Well, if you have new strings they are going to stretch for a while.
If you are using the same cello you put away umpteen years ago and didn't let the tension off then you can have two problems. One, the tuning posts may be slipping and like piano that don't get tuned regularly you could have a warped peg or peg hole.
I would suggest taking it in to the string insturment repair shop for a quick look. They can usually tell you what is going on pretty quickly. Then if work needs to be done they can tell you what it will cost before doing it. If they find something simple and don't charge you anything at all then be sure to bake them some cookies. (we like cookies - oatmeal raisin or chocholate chip)
Not seeing the instrument I do not want to liable for anything. Obviously the best thing is to see a professional and let them tell you what is best. The first visit usually is nothing. That being said - - -
Let's say you live in the middle of nowhere. If you have a dial and vernier caliper, and slope radius gauges that would be great. Measure the pegs and the holes and see if they are round and matching. Assuming you don't then look at them closely and decide if they out of round or in round.
Here's where I will get in trouble - don't anyone hate me, please. This is NOT the proper way.
If they are just slipping then you could take some medium rough sandpaper (120 grit)and barely touch the peg and the inside of the hole to rough them up just a little bit.(*BUT THIS IS NOT A GOOD IDEA*) IF you would like to try rosin, that's an okay idea also.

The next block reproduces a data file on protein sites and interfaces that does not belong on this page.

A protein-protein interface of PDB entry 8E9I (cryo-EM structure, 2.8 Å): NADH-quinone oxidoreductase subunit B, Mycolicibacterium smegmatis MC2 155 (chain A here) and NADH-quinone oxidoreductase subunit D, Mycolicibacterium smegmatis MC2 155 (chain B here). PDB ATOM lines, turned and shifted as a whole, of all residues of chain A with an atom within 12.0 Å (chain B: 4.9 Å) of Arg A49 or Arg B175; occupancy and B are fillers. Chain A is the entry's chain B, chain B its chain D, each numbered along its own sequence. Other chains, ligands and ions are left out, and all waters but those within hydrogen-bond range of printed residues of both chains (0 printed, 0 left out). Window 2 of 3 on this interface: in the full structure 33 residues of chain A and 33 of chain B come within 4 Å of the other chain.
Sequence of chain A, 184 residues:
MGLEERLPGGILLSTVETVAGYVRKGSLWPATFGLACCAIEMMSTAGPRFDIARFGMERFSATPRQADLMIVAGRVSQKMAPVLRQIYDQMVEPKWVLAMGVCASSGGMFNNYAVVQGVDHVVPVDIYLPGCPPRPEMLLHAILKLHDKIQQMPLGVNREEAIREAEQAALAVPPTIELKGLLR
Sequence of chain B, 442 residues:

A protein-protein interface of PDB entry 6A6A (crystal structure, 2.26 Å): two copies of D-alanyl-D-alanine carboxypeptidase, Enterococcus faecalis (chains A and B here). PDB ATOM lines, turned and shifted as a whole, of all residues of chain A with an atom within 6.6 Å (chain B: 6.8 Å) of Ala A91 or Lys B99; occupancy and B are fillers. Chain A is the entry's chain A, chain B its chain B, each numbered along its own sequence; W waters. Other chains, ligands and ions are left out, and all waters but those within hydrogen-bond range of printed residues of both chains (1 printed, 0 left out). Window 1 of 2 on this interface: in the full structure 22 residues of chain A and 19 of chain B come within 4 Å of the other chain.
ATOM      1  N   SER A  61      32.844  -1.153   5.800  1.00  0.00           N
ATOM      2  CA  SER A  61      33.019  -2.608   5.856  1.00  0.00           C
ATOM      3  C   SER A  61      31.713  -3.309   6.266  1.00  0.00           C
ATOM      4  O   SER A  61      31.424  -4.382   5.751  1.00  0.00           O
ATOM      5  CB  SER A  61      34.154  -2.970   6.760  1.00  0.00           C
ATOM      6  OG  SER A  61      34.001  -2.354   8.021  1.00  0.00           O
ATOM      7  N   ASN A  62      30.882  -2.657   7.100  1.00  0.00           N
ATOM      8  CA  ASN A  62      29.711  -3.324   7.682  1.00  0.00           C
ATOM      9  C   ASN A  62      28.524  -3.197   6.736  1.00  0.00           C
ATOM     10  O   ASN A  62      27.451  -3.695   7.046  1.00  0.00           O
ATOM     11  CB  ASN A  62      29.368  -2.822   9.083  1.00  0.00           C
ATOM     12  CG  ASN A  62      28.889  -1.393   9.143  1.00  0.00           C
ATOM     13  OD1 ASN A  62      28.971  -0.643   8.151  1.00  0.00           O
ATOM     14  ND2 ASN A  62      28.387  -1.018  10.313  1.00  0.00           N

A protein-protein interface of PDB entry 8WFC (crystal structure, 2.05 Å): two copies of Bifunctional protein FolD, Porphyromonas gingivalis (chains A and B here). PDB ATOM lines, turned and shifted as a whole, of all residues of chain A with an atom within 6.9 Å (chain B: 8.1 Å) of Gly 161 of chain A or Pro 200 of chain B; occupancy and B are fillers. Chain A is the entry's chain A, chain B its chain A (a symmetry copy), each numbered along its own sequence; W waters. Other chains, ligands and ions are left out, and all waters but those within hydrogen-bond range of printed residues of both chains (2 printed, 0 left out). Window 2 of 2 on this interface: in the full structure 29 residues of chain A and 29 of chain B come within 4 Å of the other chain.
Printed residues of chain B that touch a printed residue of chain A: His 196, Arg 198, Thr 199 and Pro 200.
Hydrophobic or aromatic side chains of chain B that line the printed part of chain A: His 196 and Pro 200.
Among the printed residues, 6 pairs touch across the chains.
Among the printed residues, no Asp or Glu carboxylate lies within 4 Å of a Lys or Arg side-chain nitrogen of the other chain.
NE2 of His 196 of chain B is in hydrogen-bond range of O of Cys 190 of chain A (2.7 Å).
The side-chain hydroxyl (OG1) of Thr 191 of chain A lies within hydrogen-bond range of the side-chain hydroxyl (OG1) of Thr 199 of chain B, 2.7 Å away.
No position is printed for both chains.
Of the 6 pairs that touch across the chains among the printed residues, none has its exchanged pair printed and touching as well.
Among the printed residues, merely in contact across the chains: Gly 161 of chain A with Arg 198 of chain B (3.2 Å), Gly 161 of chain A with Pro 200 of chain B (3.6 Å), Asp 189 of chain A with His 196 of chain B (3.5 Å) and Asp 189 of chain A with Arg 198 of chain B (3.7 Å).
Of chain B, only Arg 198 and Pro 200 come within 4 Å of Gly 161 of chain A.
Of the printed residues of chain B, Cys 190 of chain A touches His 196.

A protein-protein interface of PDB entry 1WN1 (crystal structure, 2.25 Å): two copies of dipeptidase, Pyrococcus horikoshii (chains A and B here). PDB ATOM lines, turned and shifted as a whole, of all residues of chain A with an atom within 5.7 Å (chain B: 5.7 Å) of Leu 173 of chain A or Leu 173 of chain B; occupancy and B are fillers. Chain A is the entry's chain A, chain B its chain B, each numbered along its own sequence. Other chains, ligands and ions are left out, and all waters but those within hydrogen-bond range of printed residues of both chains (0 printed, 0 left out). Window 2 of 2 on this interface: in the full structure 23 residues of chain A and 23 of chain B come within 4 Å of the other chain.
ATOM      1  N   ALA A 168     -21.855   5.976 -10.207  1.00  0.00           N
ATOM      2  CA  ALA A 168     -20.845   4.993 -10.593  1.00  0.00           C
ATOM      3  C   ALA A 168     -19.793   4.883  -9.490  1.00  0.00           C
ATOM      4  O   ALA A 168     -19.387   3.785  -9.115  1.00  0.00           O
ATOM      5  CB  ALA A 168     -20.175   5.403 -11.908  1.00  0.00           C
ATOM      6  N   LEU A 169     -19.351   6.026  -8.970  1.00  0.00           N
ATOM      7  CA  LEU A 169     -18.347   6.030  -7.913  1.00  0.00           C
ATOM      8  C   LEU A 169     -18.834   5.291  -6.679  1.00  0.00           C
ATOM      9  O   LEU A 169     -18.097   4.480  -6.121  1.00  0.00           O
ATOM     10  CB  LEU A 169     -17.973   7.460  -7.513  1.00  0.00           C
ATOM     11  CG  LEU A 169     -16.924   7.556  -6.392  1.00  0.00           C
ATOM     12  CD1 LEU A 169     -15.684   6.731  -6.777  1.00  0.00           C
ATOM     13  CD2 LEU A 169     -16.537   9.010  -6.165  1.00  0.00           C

The other thing to think about is dried out wood. This is probably the best first attempt. If the wood has dried the pegs have gotten smaller and the holes have gotten bigger. You might try hydrating the holes and pegs. Don't soak them in water, but if you can place the instrument on it's back, front, or side in a safe place and put a small bowl of water underneath or near tuning peg area the wood will absorb the water and come back to life. In fact I would probably do this first. Take your time and let the wood hydrate naturally - it may take a week or two. You can still play the instrument, just have it near the water when you are not playing. Try the water first and see if you don't notice a little improvement after a few days; if you do then stay with it.
Wood is a living thing. It needs water just like you do. (Yeah, it's a dying living thing, but still it needs water).
Organic?! Absolutely! Organic is always preferred. Tastes better, feels better, you can even feel the energy of the food. There's actually a texture and depth to the food.
I think hydration is the way to go here the more I think about it.
If you want to try something simple, loosen off the pegs and colour them in with blackboard chalk. It is a cheap alternative to 'peg paste' that you can buy in the shops. I hadn't heard of using rosin before?
Another thing is that your cello strings might just need a while to readjust to being stretched - mine always go wonky if I haven't played the old boy for a while.
If problems persist, please consult you cello doctor (with cookies) :-)